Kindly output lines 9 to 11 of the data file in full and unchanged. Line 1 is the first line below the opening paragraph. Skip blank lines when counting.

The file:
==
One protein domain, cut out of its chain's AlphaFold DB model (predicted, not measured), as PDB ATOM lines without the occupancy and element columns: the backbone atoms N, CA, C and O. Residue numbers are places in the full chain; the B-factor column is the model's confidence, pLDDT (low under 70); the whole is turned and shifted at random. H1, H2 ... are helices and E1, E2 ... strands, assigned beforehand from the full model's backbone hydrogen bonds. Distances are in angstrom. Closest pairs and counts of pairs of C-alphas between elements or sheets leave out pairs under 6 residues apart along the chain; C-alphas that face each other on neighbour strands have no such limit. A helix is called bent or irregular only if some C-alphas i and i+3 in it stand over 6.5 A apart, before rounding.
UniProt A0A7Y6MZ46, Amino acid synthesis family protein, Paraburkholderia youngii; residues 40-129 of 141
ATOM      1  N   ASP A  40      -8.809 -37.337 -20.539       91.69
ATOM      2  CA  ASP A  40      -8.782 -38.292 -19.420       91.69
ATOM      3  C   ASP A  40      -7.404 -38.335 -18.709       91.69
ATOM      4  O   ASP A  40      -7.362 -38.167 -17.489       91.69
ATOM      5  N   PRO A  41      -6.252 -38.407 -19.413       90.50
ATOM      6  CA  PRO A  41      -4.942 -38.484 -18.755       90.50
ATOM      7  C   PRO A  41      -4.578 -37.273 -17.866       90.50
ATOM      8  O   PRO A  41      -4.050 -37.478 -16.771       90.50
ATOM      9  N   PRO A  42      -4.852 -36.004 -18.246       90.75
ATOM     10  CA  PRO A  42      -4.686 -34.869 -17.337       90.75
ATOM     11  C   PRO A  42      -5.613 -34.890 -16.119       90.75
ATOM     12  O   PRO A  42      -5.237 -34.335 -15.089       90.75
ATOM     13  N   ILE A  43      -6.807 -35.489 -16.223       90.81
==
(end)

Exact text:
ATOM      8  O   PRO A  41      -4.050 -37.478 -16.771       90.50
ATOM      9  N   PRO A  42      -4.852 -36.004 -18.246       90.75
ATOM     10  CA  PRO A  42      -4.686 -34.869 -17.337       90.75